But the poems published on Modern Haiku’s Web Sampler comprise a sort of “editor’s choice” for each issue of the journal, a representative sample of the quality and type of poems the journal publishes and encourages writers to submit.

And something I find especially fun about the Web Sampler for Modern Haiku issue 47.3: Of the 10 poets whose haiku/senryu were selected, fully three (myself included) live and work in Ohio.

Congratulations to editor Paul Miller and to all of the poets who make each issue of Modern Haiku a joy to read and an honor to be part of.

Two Haiku Published ‘auf deutsch’ in the German Journal ‘Chrysanthemum’

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Photo: Tamorlan (Own work) [CC BY 3.0 (http://creativecommons.org/licenses/by/3.0)%5D, via Wikimedia Commons
Translations are like lovers: the faithful ones aren’t beautiful, and the beautiful ones aren’t faithful.

This expression, which I picked up in graduate school from one of the musicologists on the faculty of the University of North Carolina at Chapel Hill, pretty accurately sums up the general state of translation. When it comes to translations, we don’t live in glass houses; we live in the Tower of Babel, hearing each others’ languages, but  not understanding them – even when, in a literal sense, we speak the same language.  We are always, it seems, playing a game of Telephone, mired in human imperfection as we are, and so prone as we are to hearing what we want to hear. Misunderstanding is all but inevitable.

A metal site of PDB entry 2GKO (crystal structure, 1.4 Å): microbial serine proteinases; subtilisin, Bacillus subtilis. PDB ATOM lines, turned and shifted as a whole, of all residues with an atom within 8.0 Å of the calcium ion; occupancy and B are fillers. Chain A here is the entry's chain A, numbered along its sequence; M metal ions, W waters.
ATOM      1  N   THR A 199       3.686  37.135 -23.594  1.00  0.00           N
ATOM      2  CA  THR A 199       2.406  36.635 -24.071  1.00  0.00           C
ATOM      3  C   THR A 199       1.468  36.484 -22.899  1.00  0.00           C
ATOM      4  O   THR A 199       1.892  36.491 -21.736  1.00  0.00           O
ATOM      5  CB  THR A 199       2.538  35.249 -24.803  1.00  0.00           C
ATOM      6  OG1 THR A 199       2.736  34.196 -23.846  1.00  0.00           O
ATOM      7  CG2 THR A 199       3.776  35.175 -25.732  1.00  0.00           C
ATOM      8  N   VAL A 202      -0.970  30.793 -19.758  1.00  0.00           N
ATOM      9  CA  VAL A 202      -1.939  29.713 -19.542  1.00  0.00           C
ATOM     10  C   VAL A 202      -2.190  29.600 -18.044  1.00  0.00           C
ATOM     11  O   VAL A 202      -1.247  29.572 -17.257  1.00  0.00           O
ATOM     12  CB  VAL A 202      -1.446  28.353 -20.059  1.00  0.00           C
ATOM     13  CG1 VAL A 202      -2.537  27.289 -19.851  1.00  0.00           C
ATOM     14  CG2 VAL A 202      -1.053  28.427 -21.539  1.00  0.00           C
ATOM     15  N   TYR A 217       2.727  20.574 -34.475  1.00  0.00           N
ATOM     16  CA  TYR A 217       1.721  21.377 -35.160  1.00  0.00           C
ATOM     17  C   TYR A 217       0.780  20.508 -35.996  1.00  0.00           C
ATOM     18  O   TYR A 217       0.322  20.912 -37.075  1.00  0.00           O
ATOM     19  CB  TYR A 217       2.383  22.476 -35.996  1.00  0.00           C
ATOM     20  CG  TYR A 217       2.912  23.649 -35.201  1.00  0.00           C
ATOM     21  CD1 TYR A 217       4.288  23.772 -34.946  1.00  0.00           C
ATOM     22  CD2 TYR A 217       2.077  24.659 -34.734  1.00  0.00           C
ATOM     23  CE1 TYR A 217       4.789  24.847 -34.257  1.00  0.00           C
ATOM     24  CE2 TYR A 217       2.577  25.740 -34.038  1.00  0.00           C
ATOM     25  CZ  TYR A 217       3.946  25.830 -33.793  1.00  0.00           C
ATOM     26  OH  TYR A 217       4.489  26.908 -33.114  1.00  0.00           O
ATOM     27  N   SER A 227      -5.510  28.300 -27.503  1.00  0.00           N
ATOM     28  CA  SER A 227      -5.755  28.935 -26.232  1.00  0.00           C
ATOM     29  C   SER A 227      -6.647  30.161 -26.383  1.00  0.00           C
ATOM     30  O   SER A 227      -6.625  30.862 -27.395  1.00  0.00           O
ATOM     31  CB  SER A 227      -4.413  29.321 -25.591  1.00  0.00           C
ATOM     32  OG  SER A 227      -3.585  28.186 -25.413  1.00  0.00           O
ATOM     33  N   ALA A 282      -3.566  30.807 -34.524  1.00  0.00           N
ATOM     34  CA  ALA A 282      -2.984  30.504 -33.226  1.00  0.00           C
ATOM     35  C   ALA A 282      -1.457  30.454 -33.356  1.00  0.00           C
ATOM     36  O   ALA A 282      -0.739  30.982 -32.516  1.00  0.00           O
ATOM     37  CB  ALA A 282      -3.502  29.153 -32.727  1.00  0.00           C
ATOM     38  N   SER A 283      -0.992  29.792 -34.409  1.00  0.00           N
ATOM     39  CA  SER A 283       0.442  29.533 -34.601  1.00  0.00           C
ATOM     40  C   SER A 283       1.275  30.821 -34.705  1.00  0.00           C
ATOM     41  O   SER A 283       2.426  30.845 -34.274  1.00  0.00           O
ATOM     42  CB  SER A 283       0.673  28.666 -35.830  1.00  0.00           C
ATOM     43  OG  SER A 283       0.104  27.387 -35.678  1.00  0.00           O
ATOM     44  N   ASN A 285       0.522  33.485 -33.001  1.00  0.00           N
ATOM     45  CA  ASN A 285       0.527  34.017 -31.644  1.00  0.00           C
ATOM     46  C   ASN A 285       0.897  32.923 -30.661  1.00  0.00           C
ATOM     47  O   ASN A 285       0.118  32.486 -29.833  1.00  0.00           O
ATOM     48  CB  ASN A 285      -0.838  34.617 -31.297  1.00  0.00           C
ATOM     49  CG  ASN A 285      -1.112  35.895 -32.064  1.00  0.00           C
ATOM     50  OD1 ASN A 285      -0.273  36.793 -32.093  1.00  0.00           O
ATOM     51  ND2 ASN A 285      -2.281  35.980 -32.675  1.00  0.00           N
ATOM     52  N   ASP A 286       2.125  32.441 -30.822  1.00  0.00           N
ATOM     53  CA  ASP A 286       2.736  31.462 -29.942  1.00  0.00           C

Given the generally sluttish state of translations, I consider myself extremely fortunate that the first translations of some of my poems into a language other than English were exceptionally brilliantly executed. Big thanks to editor Beate Conrad for publishing two of my haiku in English and in German translation in the most recent issue of the German journal Chrysanthemum.